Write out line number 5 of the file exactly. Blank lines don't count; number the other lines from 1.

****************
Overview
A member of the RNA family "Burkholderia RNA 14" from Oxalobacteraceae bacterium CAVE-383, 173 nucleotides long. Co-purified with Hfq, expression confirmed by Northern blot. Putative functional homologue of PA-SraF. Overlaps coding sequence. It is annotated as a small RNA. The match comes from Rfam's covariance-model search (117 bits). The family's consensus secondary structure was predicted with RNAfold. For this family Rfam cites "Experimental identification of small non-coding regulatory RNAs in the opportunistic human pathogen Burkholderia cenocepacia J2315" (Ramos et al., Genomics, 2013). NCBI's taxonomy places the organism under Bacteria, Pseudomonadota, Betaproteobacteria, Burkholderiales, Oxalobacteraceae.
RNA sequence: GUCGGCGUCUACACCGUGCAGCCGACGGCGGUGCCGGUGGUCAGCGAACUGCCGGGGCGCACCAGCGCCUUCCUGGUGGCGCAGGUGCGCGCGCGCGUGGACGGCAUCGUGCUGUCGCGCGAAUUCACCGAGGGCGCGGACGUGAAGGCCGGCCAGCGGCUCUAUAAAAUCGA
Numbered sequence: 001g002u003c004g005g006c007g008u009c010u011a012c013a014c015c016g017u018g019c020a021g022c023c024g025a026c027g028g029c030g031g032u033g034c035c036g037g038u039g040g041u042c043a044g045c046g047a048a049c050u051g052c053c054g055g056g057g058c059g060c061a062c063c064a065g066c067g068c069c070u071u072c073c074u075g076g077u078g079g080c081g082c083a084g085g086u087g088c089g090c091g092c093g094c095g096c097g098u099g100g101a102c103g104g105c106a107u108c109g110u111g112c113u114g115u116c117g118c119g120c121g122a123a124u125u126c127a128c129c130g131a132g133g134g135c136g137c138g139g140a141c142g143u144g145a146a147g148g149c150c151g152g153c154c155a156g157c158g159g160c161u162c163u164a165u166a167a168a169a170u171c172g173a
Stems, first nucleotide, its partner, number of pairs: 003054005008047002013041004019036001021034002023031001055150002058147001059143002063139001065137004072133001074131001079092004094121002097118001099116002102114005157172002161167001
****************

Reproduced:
Stems, first nucleotide, its partner, number of pairs: 003054005008047002013041004019036001021034002023031001055150002058147001059143002063139001065137004072133001074131001079092004094121002097118001099116002102114005157172002161167001